5. Identify the Champions. Identify your "true" diversity champions and empower them to suggest meaningful changes towards creating an environment that appreciates diversity. 


The best way to connect with your audience

According to Adam Ferrier, founder of Thinkerbell, our communications strategies should not be driven by the customers' wants and needs. They just want to be left alone until a need crops up in a specific category. Then they want efficient communication: Where? How little can I pay? 

To establish a brand image in people's minds, we have to assert the brand value before potential customers are ready to purchase. The needs and perspectives of the brand have to be front and center. As brands, what do we have to contribute? How can we best connect with people we can help? 


Building empathy as a skill

I have always thought about empathy as a trait people have in varying degrees, but now I see that it really is a skill you can build by being curious, then connecting with people who are different from yourself. 

Adweek: Advertising Has a Crisis of Apathy and Otherness, 2020-Jun-8 by Yusuf Chuku

The answer to the problem of otherness is not sameness; it’s connectedness. Immersive, deliberate and compassionate connectedness. A connectedness between people that’s embodied in a willingness to embrace empathy. A connectedness to our cultural history, and by that I mean a relearning of American history. And a desire to see new faces connected to leadership in the C-suite.

So how do we embrace empathy? We need to understand that empathy is a skill and, like any skill, it takes practice to get better. We need to forget what we think we know about people and be genuinely curious about them. We need to recognize and set aside our own biases and judgment in order to see the world from another perspective.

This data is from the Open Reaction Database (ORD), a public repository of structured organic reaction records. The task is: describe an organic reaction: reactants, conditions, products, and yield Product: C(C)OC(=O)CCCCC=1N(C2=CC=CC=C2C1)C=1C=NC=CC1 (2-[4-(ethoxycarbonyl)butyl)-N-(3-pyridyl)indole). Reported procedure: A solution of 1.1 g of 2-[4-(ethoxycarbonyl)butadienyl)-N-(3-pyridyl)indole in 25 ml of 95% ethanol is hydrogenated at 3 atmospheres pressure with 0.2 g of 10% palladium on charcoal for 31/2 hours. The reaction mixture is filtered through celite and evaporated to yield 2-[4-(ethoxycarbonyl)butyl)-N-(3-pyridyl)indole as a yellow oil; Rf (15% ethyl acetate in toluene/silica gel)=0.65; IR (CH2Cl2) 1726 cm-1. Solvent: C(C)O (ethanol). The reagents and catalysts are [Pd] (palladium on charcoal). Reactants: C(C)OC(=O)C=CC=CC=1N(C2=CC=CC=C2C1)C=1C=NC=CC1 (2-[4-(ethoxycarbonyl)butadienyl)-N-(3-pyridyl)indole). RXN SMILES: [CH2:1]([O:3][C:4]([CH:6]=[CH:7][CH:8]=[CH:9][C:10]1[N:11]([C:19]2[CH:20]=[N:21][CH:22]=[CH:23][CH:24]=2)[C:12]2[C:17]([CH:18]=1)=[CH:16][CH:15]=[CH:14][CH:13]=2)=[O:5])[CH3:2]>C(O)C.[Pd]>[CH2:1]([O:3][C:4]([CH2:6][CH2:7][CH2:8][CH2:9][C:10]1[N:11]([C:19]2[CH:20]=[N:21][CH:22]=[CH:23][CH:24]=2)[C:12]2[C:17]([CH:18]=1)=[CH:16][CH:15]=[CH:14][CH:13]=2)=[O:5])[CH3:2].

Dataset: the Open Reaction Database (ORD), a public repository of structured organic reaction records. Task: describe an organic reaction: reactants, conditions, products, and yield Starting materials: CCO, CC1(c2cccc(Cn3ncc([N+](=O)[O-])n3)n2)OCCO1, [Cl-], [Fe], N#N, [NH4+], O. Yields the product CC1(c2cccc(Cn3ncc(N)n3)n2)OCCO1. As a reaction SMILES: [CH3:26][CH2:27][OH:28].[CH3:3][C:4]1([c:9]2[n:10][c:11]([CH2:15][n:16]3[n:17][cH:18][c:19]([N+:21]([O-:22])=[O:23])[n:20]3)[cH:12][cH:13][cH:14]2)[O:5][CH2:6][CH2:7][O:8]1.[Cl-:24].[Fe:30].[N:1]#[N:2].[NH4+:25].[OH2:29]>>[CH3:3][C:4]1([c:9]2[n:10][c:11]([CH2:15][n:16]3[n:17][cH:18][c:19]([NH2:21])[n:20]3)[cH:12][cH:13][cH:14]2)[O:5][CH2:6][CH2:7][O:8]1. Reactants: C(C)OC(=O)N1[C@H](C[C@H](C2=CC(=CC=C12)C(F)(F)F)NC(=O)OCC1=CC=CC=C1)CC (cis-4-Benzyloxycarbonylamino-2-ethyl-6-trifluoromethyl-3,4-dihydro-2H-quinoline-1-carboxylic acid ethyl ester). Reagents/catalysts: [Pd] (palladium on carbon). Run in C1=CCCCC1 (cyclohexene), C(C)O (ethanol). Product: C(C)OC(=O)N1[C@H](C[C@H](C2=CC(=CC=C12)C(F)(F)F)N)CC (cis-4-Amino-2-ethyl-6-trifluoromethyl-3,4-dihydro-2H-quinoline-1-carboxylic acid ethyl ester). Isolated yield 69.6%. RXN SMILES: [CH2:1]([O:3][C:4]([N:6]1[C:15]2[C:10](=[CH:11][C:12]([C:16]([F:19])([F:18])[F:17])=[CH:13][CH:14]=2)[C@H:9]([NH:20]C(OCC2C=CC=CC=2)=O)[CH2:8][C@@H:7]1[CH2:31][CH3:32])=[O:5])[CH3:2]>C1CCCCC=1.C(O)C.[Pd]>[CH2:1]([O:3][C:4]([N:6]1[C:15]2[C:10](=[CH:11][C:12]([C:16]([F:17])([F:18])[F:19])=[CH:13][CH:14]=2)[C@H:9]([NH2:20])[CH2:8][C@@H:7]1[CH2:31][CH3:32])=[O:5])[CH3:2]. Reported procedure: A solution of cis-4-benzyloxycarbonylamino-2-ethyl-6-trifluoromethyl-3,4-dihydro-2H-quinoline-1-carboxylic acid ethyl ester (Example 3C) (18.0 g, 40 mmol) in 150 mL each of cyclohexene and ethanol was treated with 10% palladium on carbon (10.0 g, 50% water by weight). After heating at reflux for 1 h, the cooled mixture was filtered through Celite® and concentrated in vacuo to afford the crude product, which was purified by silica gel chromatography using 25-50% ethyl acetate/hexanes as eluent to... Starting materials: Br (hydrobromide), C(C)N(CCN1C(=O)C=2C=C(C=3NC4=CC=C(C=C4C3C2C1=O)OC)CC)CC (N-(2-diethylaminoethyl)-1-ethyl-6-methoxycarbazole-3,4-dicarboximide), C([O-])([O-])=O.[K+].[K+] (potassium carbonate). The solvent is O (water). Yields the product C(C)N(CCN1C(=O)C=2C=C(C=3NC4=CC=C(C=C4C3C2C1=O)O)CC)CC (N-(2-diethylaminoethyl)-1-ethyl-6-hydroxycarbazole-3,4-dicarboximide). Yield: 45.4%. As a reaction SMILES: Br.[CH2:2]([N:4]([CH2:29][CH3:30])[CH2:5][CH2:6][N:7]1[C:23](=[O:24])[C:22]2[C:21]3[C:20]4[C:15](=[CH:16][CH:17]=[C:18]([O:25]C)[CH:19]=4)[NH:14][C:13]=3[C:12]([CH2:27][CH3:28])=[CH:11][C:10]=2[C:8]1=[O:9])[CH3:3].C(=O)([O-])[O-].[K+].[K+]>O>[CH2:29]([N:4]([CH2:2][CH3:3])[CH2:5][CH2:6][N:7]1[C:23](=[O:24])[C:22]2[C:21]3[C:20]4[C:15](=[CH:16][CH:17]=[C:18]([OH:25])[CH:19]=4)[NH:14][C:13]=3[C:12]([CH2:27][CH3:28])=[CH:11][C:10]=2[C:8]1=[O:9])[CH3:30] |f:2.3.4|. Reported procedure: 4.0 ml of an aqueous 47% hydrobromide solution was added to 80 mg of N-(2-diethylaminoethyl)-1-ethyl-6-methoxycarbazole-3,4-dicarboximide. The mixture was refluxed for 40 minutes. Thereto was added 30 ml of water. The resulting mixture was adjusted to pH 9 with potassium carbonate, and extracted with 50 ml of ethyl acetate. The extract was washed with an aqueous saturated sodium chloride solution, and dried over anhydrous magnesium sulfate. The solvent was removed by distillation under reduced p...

How to Identify an Audience You Can Profitably Reach

I know all about selecting the correct target market for a product or service, but I've never seen a methodology for deploying for an audience that I can AFFORD. I wonder how much money I've wasted? I better not think about it too much. 

Bar & Line: How to Identify Your Audience, 2020-Mar-19 by Duncan Geere

You have limited resources to reach people, and you need to deploy them carefully to maximize your impact.

By identifying the goals of your project, you can immediately narrow down your audience further. Think about who's most likely to be do the things that you want them to do - who'll have the time, inclination, and ability to act on the information you're sharing. These people are much more valuable to you than those who don't.

For example, following on from the last step, you're looking for people among the aforementioned groups who regularly donate to charity, and who actively use social media platforms. These are your core targets. They're interested in your subject, and they have the ability to do something about it. Sure, maybe people outside of those groups can do something with your information, but they're less of a priority because the likelihood they'll act is lower.

How can you reach them?

Finally, consider how you can reach these core targets. What tools and resources do you have at your disposal to get your work in front of their eyes?

This is the beginning of a full marketing and PR strategy, of course, but it's important to consider here because if there's no realistic way of getting your work in front of a particular group of people then it's not worth wasting any time targeting them. Concentrate instead on what you can do.